Even after being criticized for stealing technologies from small and medium-sized companies during last year's parliamentary audit, Hyundai Heavy Industries (HHI) has reportedly cut off contacts with affected companies and continued taking no action about it.
HHI was under fire at its parliamentary inspection last year due to the controversy over "its power trip" in which it stole technology from the S company, which has been supplying pistons, cylinders and heads for engines for more than 10 years, and allowed a third company to mass-produce them, while demanding a reduction in unit cost of goods to Samyoung Machinery Industrial.
At that time, HHI said, "Big and small companies should coexist. I will engage in talks with the S company."
Rep. Song Kap-seok of the ruling Democratic Party of Korea, however, pointed out during a parliamentary audit on Oct. 21, "Since the inspection last year, HHI has held three rounds of negotiations with the S company until January this year, but it has not been in contact with the company without suggesting any solution."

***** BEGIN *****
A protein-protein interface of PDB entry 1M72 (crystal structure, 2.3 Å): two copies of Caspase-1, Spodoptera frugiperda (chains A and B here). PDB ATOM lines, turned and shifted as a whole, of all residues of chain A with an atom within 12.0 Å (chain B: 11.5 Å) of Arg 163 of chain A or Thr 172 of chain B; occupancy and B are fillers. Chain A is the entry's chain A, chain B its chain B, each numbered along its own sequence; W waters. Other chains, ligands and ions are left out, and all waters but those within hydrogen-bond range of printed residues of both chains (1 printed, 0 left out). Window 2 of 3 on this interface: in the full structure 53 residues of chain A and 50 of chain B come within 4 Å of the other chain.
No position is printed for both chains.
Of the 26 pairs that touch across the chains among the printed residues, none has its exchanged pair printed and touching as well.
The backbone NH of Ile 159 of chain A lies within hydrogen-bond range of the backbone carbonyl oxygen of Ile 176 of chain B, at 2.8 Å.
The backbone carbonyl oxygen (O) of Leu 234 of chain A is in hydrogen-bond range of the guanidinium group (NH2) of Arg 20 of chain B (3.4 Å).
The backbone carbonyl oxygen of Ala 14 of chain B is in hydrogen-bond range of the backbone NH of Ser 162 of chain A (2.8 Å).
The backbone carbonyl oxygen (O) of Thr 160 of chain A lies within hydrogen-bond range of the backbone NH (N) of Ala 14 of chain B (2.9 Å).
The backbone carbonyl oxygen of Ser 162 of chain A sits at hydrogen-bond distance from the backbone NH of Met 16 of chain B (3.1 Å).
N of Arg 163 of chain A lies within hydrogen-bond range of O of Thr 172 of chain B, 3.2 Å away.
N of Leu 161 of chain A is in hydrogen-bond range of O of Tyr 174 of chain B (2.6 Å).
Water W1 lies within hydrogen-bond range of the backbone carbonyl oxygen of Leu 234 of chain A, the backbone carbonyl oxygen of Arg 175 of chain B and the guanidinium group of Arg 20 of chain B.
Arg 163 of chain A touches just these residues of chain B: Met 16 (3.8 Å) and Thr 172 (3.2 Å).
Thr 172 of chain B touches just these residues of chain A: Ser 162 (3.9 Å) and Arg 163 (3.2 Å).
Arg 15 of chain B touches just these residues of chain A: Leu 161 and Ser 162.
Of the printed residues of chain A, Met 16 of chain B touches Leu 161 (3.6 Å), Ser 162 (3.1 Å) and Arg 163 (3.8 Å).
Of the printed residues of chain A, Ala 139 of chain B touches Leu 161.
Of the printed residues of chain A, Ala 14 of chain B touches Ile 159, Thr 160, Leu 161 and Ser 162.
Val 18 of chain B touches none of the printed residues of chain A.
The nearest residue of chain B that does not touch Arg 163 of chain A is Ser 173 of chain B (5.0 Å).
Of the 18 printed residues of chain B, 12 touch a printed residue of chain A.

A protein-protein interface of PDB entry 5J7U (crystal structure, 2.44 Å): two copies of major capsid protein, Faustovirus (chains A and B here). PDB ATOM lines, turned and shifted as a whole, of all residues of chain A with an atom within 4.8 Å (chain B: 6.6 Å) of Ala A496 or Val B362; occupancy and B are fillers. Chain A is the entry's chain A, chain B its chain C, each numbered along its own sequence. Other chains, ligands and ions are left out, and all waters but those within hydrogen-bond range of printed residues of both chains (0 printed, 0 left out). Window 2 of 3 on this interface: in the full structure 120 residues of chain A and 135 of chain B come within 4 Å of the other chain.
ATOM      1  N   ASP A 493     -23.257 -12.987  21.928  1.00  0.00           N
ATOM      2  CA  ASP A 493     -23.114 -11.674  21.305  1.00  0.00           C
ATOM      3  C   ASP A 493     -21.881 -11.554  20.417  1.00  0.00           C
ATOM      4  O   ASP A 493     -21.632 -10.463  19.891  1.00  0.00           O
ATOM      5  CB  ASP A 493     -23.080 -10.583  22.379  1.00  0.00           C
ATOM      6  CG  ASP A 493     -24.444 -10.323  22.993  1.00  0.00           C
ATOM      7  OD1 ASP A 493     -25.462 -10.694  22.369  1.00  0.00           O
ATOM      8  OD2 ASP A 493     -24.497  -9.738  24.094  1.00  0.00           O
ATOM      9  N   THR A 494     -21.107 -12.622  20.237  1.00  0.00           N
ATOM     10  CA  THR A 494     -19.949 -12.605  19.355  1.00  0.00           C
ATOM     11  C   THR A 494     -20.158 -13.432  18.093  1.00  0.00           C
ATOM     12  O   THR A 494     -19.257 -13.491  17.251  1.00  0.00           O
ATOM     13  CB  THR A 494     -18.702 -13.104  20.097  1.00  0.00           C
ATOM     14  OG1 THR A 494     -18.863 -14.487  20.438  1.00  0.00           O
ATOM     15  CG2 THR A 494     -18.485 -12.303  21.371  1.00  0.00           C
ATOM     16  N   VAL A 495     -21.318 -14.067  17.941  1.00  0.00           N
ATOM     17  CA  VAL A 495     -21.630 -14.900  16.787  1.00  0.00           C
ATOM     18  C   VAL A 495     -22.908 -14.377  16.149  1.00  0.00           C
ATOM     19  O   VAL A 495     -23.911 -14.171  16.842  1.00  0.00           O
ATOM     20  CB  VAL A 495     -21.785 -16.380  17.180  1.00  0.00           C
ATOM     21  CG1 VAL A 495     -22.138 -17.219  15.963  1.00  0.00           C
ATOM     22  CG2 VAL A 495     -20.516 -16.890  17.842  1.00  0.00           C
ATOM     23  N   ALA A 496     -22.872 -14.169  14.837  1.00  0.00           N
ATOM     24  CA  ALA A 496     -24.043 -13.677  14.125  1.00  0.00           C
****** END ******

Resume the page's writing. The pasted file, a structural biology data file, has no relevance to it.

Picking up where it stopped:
In response, HHI CEO Han Young-seok said, "We will deal with the issue based on the outcome of the trial as it is currently under the court trial on the original technology."
Currently, the prosecution is investigating HHI on charges of violating the Industrial Technology Act and the Subcontracting Trade Act. Civil lawsuits have also been carried out at the Ulsan District Court over such cases as a drastic cut in unit price, failure to pay for replacement products and indefinite postponement of the deadline for delivery.
Rep. Song said, "HHI is throwing away its partners who have been working together for nearly 30 years and who contributed to help HHI become the world's top shipbuilding company by localizing core technologies. Because of large companies' technology extortion, small and medium-sized companies' will to develop technologies is being undermined."